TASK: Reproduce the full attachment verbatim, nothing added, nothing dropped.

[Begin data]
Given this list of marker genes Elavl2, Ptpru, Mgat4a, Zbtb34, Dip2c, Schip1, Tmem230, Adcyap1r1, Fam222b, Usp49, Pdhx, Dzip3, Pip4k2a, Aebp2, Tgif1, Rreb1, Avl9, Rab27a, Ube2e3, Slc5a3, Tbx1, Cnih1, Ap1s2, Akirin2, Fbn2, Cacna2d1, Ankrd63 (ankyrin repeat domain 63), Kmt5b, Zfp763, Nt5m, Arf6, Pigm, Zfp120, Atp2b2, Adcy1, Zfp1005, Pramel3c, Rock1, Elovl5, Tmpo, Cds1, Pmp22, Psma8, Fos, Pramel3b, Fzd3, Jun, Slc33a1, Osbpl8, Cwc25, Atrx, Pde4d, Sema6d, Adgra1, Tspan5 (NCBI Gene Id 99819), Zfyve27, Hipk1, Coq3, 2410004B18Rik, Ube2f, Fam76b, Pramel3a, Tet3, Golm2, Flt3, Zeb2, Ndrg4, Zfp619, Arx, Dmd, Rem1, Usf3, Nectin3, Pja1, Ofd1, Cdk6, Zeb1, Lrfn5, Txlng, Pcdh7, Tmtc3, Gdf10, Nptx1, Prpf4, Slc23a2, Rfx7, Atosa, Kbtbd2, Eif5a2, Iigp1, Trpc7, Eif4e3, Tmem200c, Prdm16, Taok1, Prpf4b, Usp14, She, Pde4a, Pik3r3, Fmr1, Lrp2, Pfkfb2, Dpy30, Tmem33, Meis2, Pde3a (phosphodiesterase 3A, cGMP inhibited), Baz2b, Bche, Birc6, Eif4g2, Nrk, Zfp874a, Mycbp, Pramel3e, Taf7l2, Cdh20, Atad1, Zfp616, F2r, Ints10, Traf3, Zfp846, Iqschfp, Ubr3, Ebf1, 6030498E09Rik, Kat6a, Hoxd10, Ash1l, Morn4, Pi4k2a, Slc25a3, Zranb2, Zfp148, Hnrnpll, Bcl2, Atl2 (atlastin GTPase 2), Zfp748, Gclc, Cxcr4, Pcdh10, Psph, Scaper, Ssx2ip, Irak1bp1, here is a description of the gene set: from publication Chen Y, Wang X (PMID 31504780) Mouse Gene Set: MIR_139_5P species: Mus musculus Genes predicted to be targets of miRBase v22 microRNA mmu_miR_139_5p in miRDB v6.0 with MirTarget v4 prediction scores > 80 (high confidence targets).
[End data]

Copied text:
Given this list of marker genes Elavl2, Ptpru, Mgat4a, Zbtb34, Dip2c, Schip1, Tmem230, Adcyap1r1, Fam222b, Usp49, Pdhx, Dzip3, Pip4k2a, Aebp2, Tgif1, Rreb1, Avl9, Rab27a, Ube2e3, Slc5a3, Tbx1, Cnih1, Ap1s2, Akirin2, Fbn2, Cacna2d1, Ankrd63 (ankyrin repeat domain 63), Kmt5b, Zfp763, Nt5m, Arf6, Pigm, Zfp120, Atp2b2, Adcy1, Zfp1005, Pramel3c, Rock1, Elovl5, Tmpo, Cds1, Pmp22, Psma8, Fos, Pramel3b, Fzd3, Jun, Slc33a1, Osbpl8, Cwc25, Atrx, Pde4d, Sema6d, Adgra1, Tspan5 (NCBI Gene Id 99819), Zfyve27, Hipk1, Coq3, 2410004B18Rik, Ube2f, Fam76b, Pramel3a, Tet3, Golm2, Flt3, Zeb2, Ndrg4, Zfp619, Arx, Dmd, Rem1, Usf3, Nectin3, Pja1, Ofd1, Cdk6, Zeb1, Lrfn5, Txlng, Pcdh7, Tmtc3, Gdf10, Nptx1, Prpf4, Slc23a2, Rfx7, Atosa, Kbtbd2, Eif5a2, Iigp1, Trpc7, Eif4e3, Tmem200c, Prdm16, Taok1, Prpf4b, Usp14, She, Pde4a, Pik3r3, Fmr1, Lrp2, Pfkfb2, Dpy30, Tmem33, Meis2, Pde3a (phosphodiesterase 3A, cGMP inhibited), Baz2b, Bche, Birc6, Eif4g2, Nrk, Zfp874a, Mycbp, Pramel3e, Taf7l2, Cdh20, Atad1, Zfp616, F2r, Ints10, Traf3, Zfp846, Iqschfp, Ubr3, Ebf1, 6030498E09Rik, Kat6a, Hoxd10, Ash1l, Morn4, Pi4k2a, Slc25a3, Zranb2, Zfp148, Hnrnpll, Bcl2, Atl2 (atlastin GTPase 2), Zfp748, Gclc, Cxcr4, Pcdh10, Psph, Scaper, Ssx2ip, Irak1bp1, here is a description of the gene set: from publication Chen Y, Wang X (PMID 31504780) Mouse Gene Set: MIR_139_5P species: Mus musculus Genes predicted to be targets of miRBase v22 microRNA mmu_miR_139_5p in miRDB v6.0 with MirTarget v4 prediction scores > 80 (high confidence targets).